Catholic Husband

Love / Lead / Serve

Stop Treating Mass Like a Drive-Thru

Our lives are busy. We have work, family obligations, and personal goals that we’re trying to balance. With this time overload, we look for ways to be more efficient and corners to cut. Unfortunately, sometimes during this schedule review, we try to find ways to cut our time at Mass short.

As Alison and I were moving last month, we ended up visiting a parish in Pittsburgh for Mass. Benedict was getting pretty fussy, so I took him into the back of the Church. As we stood back there, I watched a steady stream of people go up for Communion, and then walk right out the door.

Mass isn’t a drive-thru.

In a way, some Catholics treat Mass like McDonald’s. They show up at their leisure, get what they came for (Communion), and then leave immediately. The problem with this approach is that it cheats you of the fullness of the Mass. When you leave Mass early, you’re making four big mistakes.

  • You miss the chance to spend quiet time with Jesus physically in you. The Eucharist is unlike anything we experience in our daily lives. It’s literally a miracle each time the bread and wine are transubstantiated. So when you “Grab and Go” with Jesus, you ignore the reality of what you are taking part in.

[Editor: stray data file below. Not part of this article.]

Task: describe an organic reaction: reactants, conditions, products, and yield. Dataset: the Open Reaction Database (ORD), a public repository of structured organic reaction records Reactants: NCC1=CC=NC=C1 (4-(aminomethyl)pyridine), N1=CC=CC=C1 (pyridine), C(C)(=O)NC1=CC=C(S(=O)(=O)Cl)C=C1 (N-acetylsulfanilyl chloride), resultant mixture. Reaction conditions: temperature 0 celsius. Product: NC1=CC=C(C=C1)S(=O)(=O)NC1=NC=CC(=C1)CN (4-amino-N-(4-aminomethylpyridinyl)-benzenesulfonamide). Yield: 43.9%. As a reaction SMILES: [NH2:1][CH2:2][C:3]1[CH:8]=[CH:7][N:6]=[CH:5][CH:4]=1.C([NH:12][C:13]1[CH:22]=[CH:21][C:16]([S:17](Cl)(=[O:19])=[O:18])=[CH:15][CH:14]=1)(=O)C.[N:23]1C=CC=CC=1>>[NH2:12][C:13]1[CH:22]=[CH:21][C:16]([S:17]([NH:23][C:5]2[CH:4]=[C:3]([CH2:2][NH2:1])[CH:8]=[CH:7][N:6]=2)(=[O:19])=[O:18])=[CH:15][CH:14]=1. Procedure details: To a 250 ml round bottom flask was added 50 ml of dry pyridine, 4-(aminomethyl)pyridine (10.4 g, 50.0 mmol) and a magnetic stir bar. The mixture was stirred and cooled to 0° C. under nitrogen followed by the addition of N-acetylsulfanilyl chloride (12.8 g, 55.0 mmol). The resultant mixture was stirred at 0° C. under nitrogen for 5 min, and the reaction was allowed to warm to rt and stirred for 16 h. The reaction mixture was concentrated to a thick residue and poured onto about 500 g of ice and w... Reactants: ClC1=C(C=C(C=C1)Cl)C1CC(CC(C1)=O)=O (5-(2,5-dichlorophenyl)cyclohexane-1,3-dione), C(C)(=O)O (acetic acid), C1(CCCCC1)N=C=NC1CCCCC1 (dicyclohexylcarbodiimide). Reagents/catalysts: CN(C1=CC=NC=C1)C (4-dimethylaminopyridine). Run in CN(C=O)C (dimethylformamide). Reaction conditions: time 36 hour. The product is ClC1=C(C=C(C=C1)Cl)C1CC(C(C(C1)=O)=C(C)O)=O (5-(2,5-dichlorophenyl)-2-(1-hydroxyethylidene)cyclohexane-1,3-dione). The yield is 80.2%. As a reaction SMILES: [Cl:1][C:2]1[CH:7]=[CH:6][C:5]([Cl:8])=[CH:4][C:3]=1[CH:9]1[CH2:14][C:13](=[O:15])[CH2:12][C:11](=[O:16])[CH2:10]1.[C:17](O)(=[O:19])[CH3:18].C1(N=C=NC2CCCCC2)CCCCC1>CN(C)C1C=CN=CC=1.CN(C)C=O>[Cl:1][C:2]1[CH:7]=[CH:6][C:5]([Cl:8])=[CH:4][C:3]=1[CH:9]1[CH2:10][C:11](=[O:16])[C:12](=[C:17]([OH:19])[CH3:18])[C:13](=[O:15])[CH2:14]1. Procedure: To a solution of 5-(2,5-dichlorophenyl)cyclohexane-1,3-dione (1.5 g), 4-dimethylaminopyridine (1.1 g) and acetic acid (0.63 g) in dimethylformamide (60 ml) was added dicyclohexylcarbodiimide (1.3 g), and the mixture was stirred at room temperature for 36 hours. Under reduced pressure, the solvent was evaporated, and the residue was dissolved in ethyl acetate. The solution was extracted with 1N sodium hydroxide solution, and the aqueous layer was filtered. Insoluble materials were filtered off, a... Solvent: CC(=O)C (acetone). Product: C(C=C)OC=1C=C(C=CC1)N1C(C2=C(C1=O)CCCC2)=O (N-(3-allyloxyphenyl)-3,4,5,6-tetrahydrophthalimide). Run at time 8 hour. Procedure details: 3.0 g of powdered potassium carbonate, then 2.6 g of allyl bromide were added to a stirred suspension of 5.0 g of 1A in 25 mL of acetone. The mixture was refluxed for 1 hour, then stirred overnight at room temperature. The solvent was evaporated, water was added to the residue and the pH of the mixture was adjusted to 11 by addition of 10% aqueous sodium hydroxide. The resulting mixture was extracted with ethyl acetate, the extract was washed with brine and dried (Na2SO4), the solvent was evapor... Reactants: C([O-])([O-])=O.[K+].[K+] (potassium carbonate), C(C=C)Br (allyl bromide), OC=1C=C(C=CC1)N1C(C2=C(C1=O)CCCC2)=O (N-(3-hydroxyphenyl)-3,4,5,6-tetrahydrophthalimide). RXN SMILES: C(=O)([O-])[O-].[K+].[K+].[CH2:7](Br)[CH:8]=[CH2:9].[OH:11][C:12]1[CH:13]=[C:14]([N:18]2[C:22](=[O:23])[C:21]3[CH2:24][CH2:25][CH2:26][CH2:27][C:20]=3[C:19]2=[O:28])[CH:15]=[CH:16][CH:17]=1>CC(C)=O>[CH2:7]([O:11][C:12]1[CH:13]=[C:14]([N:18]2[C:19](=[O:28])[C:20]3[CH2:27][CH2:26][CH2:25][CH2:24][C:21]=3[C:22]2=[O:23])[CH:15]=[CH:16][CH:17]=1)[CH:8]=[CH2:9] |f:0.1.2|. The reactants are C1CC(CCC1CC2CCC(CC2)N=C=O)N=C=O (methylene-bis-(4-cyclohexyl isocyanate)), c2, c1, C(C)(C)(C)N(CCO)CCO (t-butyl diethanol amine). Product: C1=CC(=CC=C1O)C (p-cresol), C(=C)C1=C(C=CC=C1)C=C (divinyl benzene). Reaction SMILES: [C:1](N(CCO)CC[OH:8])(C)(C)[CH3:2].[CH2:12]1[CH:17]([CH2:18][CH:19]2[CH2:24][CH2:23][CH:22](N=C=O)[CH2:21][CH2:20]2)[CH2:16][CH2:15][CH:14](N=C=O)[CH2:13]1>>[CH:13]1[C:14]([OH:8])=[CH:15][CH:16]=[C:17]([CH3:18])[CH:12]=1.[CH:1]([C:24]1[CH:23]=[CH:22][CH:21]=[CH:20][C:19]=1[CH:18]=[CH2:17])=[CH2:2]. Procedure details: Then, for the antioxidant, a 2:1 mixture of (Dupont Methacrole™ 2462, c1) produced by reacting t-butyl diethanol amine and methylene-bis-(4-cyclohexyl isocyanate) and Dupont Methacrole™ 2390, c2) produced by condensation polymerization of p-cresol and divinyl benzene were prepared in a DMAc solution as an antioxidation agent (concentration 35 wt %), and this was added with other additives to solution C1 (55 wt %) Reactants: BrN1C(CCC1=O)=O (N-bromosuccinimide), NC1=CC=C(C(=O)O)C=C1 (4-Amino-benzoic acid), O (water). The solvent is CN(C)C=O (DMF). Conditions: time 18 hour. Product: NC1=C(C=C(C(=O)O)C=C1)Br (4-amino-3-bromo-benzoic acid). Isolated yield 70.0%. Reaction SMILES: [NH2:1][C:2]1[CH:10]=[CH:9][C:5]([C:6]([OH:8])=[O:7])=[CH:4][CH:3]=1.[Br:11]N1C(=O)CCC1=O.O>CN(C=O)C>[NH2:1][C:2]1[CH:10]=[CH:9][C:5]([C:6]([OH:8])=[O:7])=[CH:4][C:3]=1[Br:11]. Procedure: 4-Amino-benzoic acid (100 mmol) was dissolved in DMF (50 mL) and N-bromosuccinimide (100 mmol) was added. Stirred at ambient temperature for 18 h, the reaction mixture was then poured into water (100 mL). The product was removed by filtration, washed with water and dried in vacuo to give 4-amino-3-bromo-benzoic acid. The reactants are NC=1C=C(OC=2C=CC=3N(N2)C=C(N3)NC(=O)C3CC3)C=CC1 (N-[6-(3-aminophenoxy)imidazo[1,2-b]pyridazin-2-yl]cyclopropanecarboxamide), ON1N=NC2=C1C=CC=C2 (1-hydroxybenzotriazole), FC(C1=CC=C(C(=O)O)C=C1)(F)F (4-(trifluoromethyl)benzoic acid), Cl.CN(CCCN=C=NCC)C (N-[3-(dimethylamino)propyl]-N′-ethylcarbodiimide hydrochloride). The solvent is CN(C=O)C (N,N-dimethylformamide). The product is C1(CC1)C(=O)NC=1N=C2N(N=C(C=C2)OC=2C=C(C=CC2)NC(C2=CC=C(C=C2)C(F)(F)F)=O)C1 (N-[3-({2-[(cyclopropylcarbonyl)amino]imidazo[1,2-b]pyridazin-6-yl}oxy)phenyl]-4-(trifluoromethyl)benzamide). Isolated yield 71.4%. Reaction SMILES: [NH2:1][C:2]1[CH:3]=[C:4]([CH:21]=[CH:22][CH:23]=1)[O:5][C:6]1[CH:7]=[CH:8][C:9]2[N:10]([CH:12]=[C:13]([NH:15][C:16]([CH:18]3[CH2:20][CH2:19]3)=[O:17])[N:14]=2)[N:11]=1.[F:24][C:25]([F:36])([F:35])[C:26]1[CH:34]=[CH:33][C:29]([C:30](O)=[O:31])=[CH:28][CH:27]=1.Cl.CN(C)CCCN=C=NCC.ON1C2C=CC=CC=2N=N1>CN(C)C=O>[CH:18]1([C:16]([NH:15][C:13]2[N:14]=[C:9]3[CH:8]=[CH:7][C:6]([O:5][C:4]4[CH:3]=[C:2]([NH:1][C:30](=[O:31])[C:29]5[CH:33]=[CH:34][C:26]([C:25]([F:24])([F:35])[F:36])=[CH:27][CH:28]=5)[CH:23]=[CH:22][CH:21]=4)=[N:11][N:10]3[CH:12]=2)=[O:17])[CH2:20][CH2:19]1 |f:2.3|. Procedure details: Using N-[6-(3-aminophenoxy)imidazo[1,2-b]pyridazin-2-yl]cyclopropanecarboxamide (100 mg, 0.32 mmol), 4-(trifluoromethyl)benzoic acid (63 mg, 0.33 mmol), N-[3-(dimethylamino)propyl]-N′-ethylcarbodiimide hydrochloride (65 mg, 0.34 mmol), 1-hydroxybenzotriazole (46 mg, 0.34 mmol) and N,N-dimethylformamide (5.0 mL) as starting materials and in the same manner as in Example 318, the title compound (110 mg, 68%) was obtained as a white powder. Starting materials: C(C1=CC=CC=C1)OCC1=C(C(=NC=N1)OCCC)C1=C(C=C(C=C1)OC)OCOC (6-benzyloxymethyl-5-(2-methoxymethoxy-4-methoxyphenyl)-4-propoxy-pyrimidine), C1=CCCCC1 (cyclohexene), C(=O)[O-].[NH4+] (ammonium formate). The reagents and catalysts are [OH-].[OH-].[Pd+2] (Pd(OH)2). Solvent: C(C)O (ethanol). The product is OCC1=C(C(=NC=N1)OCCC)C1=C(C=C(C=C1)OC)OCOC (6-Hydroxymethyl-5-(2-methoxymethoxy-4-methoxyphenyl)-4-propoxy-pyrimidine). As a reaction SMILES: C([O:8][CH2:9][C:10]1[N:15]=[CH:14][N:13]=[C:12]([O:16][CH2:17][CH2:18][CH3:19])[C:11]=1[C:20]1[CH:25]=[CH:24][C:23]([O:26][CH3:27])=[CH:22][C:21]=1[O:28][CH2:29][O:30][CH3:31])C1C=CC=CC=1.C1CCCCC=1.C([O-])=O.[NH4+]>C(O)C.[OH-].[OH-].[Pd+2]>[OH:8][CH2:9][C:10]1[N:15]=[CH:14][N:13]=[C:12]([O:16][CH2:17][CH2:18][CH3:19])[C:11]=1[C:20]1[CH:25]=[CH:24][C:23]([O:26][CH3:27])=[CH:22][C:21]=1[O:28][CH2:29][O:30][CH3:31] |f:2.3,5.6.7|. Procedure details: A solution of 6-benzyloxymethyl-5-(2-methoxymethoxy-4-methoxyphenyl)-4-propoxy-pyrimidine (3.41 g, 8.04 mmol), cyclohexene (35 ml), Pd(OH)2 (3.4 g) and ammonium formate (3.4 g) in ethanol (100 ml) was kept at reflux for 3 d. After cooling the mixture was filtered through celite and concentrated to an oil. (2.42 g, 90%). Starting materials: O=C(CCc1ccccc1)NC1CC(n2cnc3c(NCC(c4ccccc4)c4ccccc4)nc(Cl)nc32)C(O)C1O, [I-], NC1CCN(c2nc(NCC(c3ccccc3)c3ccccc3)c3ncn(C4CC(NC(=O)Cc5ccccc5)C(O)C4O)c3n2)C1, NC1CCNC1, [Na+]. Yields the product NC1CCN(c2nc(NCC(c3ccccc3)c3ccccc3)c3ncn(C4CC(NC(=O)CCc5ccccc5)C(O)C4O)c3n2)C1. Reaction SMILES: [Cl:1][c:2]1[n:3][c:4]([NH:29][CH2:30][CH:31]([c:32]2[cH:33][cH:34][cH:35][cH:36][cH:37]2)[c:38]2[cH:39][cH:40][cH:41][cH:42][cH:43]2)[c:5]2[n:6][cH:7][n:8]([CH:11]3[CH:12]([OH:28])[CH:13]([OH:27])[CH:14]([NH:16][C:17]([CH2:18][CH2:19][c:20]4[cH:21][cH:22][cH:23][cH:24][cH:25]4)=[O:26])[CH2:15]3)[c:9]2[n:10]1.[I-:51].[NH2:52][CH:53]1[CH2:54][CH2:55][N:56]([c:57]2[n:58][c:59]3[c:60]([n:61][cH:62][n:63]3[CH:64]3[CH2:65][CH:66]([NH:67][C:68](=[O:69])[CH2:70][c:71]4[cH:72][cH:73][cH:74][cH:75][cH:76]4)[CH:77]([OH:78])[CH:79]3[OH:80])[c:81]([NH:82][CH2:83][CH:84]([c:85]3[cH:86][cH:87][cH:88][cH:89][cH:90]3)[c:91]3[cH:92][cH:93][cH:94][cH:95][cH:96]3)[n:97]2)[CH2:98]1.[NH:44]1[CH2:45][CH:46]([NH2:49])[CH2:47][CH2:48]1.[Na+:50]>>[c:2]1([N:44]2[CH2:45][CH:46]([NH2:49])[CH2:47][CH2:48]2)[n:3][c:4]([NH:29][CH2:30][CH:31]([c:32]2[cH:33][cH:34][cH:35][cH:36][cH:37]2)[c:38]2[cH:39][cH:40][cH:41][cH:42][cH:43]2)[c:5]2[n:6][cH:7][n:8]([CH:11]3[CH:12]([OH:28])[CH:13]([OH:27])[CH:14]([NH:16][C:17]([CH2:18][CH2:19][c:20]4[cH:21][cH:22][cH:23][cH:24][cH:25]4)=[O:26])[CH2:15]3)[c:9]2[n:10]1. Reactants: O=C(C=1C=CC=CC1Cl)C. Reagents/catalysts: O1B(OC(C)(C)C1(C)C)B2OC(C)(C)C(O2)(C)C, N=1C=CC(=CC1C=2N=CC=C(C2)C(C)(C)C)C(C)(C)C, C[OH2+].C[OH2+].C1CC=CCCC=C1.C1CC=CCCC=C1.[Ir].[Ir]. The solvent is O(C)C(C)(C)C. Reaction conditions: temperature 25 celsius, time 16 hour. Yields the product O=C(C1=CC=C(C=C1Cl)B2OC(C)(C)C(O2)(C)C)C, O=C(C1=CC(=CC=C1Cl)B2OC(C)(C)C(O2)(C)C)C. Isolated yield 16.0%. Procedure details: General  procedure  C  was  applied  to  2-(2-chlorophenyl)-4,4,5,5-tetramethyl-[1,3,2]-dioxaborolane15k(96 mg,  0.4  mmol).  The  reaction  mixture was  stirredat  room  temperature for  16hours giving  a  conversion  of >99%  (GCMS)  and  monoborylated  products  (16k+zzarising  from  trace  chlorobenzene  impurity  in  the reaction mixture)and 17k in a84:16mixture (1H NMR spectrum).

• All parts of the Mass are important. You’ve got to hand it to the Bishops… they crafted a liturgy that feeds you physically, emotionally, spiritually, and intellectually AND made it all happen in 60 minutes or less. That’s a lot to do in one golden hour. It kind of makes you think that there were a lot of things they cut from the liturgy. So if we’re able to do all of those things in the time it takes to develop photos, that must mean that they only kept the things that were absolutely critical.
  • You have a Mass “hanging chad.” How many conversations have you walked away from in the middle of? How many awesome dreams have you had where you wake up just at things were getting good? When you leave Mass early, you miss the closing prayer and song. When you leave immediately after Communion, you basically were having a conversation with someone and then abruptly walked away.
  • It’s disrespectful. The priest stands in the place of Christ. Leaving before him is akin to leaving a wedding before the bride and groom do. Give me a break.

The most ridiculous thing about this whole discussion is we’re talking about 10 extra minutes, at most. Traffic really isn’t that bad, and when you’ve been somewhere for 50 minutes, 10 more isn’t a big deal.

Don’t be a punk. Stay at Mass until the very end and enjoy the fullness that it has to offer.